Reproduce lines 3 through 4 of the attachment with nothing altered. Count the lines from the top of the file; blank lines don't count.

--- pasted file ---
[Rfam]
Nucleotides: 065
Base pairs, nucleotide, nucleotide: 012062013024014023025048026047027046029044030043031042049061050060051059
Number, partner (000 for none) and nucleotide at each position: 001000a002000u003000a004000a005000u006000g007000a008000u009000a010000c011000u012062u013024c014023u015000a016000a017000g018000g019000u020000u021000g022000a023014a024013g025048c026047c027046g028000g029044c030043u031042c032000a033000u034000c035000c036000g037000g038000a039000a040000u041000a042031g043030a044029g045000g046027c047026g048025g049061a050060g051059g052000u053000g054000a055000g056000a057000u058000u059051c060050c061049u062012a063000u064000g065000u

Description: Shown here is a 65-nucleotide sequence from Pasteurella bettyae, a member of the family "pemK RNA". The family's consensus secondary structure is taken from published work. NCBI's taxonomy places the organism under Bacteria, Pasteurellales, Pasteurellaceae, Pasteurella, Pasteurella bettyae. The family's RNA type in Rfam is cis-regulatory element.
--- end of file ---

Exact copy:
Base pairs, nucleotide, nucleotide: 012062013024014023025048026047027046029044030043031042049061050060051059
Number, partner (000 for none) and nucleotide at each position: 001000a002000u003000a004000a005000u006000g007000a008000u009000a010000c011000u012062u013024c014023u015000a016000a017000g018000g019000u020000u021000g022000a023014a024013g025048c026047c027046g028000g029044c030043u031042c032000a033000u034000c035000c036000g037000g038000a039000a040000u041000a042031g043030a044029g045000g046027c047026g048025g049061a050060g051059g052000u053000g054000a055000g056000a057000u058000u059051c060050c061049u062012a063000u064000g065000u